Eric Bishop (Steve Evets) is on the verge of a complete breakdown moving from depression to despair. He lives with his two stepsons who treat him with contempt and use his house as a doss-house for their mates. He is still haunted by his biggest regret in his life walking out on Lily (Stephanie Bishop) his first wife and first love nearly thirty years earlier when their daughter was still a toddler. When that now grown up daughter approaches him to help with looking after her child he realises Lily is going to become a part of his life again and he is terrified of how to deal with it or indeed if he can. His friends see that he is falling apart and rally around and try to help but it is his idol Eric Cantona (Eric Cantona) who he turns to for advice on how to cope. Cantona isn't there of course, it's all in his head but you get the impression that Eric B. knows that and that that's not the point anyway. It helps.
Although this is not necessarily a comedy it has like all of Ken Loache's films some very funny moments and some very funny characters. It has some very brutal ones too. A gentle domestic scene is suddenly interrupted by a shocking and very noisy home invasion Eric's stepsons get caught up with gangland killers and Eric himself gets (very) publicly humiliated by that gang's leader. But at its heart this is a feel-good film and leaves you with a satisfied grin and a real sense of justice being done. And Cantona is damn good too!
I found this film extremely good fun. The plot was a little surreal, but it held you. The acting was excellent and there were lots of laughs. Cantona acquits himself perfectly respectably. As usual with Ken Loach, there was a bleaker side to the fun and the realities of ordinary people's lives were not glossed over or "prettied up". As is also the case with Loach films, one had the sensation that this was not being "acted" by professional luvvies, but conveyed with sincerity. This must be extremely difficult to achieve and I am full of admiration for the skill involved. Manchester United fans and other football followers will enjoy some of the documentary footage. But this is not just a film for football enthusiasts. I thoroughly recommend it.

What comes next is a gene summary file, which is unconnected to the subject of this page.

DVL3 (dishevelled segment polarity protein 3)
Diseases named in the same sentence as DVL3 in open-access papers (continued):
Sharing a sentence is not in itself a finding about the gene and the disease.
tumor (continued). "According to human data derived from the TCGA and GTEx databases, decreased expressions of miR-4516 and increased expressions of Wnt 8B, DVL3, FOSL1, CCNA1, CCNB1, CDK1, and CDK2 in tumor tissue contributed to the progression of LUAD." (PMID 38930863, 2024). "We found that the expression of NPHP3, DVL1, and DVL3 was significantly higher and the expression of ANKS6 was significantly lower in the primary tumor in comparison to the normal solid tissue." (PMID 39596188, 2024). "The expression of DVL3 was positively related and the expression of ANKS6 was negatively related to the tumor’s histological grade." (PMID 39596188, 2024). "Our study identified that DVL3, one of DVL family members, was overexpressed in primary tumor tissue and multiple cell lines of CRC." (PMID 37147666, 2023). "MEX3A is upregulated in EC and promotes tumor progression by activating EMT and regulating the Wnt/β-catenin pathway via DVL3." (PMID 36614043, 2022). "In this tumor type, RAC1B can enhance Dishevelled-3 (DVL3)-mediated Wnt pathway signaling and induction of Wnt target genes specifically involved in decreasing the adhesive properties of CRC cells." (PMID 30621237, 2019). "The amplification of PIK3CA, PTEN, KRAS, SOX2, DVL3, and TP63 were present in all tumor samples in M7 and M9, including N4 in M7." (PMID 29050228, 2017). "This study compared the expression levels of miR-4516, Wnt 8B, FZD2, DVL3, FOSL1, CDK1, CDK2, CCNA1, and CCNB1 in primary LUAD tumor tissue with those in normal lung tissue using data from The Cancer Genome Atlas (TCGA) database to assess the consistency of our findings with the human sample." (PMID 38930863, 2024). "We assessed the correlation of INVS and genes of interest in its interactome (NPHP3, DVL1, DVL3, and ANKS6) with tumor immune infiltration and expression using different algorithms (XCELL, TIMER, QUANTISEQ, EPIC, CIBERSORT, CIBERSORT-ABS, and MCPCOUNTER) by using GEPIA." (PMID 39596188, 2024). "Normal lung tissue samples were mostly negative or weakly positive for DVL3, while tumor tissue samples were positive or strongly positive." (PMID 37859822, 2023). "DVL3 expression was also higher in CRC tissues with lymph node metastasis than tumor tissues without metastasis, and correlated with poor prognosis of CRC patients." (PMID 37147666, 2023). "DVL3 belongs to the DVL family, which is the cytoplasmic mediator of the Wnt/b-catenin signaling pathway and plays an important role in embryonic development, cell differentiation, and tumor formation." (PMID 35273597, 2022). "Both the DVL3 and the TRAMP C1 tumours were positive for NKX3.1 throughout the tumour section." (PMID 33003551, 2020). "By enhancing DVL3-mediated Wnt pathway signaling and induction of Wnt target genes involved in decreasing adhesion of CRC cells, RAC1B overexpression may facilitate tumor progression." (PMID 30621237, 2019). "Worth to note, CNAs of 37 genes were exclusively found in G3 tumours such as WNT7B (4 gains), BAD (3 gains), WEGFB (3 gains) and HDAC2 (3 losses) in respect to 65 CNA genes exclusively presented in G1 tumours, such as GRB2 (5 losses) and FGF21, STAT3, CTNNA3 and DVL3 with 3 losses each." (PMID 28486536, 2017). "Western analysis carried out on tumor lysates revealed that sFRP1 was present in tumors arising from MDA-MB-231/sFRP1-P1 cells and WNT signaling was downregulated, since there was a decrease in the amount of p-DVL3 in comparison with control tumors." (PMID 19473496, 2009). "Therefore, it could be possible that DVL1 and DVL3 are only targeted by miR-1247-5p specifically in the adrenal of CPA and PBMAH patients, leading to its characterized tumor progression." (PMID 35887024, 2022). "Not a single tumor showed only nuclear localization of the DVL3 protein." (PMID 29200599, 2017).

I've just been to see an advance screening of this film, without really knowing what it was about, other than obviously Eric Cantona would be in it. I'll admit from the outset that I am a Manchester United fan and was looking forward to seeing Eric on screen. It would have been worth it if only to see some of his goals again. I won't say too much about what the film was about for risk of spoiling it, because you should see it for yourself. It is filmed and based around Manchester and follows the life of a postman. At times it's sad, amusing and hilarious. The characters are extremely well played by actors both known and unknown and the audience should be able to identify with them easily. I would tip this to be big and hope it does well at the box office.
The recent World Cup in South Africa brought everyone's attention to
soccer (which most of the world calls football), but movies such as
"Bend It Like Beckham" and "Looking for Eric" show why we should pay
more attention to it. The Fall's Steve Evets plays down-on-his-luck
postman Eric Bishop, who in his mind gets advice from footballer Eric
Cantona (playing himself). Through this, Eric reconnects with his
family. But when his son gets involved with a group of thugs, Eric has